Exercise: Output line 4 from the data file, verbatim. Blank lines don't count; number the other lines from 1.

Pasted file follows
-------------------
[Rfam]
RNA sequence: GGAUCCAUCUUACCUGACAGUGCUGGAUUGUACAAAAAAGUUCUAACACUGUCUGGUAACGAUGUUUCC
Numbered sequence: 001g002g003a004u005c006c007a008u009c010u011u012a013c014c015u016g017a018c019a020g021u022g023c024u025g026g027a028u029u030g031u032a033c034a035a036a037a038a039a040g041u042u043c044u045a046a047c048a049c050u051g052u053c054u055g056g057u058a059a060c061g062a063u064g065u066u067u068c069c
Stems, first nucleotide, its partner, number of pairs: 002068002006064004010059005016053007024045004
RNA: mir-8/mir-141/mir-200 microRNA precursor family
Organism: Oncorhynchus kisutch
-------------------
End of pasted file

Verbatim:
Stems, first nucleotide, its partner, number of pairs: 002068002006064004010059005016053007024045004